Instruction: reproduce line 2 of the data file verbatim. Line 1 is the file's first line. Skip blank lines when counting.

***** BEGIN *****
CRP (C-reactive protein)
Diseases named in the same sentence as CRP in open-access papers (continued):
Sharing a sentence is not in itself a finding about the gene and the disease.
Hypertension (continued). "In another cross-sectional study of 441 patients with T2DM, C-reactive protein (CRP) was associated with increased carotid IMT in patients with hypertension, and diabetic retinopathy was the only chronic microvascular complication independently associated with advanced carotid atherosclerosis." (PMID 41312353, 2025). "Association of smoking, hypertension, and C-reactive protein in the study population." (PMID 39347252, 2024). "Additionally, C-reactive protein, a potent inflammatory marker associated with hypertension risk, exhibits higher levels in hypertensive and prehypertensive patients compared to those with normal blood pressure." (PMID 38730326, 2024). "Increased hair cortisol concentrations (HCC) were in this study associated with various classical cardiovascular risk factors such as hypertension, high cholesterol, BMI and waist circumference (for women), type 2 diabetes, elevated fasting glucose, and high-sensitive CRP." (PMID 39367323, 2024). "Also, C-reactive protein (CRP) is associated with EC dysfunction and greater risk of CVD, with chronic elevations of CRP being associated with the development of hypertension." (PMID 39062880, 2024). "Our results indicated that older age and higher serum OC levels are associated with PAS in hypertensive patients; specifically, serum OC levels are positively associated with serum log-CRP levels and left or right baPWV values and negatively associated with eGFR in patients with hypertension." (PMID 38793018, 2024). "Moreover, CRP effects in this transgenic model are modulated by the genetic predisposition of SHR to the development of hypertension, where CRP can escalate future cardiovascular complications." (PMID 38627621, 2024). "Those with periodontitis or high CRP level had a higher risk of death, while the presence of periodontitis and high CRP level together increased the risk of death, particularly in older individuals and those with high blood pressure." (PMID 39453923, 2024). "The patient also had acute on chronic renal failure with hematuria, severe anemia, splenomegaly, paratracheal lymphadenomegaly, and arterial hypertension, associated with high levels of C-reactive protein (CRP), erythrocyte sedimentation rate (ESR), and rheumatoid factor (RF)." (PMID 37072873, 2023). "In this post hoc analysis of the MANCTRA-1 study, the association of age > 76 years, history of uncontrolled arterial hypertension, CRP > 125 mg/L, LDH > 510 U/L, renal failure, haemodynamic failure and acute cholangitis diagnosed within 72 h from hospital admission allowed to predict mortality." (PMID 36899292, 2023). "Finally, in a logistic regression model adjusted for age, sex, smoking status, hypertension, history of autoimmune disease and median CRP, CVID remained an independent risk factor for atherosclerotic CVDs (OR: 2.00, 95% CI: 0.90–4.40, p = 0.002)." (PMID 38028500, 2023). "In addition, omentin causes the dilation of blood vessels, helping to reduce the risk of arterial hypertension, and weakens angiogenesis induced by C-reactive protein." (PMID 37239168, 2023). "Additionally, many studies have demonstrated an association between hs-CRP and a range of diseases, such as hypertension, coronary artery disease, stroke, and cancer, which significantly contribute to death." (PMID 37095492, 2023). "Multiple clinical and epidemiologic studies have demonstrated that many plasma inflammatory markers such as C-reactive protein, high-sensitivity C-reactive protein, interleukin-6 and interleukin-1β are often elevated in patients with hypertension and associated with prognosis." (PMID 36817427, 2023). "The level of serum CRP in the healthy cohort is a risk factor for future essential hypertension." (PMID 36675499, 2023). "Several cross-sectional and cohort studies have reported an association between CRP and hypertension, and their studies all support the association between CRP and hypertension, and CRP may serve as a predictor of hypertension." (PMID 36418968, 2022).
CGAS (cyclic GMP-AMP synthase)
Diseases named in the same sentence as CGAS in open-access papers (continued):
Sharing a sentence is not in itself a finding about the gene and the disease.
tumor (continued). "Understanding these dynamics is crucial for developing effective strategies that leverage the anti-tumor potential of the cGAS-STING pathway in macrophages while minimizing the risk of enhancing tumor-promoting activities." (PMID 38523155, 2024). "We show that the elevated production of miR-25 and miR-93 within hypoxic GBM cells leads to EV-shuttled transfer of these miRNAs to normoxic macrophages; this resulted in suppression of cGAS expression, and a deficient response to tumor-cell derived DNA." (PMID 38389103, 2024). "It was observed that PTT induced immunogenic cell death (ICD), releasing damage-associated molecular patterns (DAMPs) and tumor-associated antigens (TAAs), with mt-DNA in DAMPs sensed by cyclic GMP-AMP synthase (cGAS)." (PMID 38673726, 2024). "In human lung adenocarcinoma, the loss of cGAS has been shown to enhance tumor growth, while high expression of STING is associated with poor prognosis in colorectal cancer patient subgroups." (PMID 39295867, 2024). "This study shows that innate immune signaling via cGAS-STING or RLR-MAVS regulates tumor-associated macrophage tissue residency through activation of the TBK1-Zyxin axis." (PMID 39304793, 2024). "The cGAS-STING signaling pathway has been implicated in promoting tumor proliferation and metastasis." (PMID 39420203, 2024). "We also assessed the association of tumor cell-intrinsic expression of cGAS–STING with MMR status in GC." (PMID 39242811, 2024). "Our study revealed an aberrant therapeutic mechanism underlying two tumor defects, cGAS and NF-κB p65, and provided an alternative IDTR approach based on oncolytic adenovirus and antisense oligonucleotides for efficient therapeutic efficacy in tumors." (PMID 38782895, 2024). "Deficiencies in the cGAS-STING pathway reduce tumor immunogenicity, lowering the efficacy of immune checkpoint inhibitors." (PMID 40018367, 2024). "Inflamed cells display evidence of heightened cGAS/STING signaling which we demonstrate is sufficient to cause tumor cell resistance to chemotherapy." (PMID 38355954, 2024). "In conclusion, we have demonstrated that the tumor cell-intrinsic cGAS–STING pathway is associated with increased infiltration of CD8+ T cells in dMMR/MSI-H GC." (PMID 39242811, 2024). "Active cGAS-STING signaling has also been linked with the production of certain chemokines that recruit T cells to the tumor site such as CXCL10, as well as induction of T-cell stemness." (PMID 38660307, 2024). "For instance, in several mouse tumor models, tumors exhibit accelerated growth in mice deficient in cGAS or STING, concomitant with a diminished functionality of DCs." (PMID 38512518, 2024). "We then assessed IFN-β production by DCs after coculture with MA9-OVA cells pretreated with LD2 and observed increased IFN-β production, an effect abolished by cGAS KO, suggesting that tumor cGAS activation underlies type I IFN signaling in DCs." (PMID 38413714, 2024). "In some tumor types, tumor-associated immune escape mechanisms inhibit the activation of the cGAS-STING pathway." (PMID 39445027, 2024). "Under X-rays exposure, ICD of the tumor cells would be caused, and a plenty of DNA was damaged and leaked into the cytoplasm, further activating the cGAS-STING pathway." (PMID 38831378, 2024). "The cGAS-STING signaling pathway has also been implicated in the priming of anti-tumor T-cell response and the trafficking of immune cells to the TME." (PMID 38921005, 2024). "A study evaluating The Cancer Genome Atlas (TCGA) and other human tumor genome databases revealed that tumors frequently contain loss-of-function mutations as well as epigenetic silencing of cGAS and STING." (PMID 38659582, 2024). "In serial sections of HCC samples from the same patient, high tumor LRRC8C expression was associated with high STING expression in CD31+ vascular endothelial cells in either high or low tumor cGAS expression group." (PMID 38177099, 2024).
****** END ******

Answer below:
Diseases named in the same sentence as CRP in open-access papers (continued):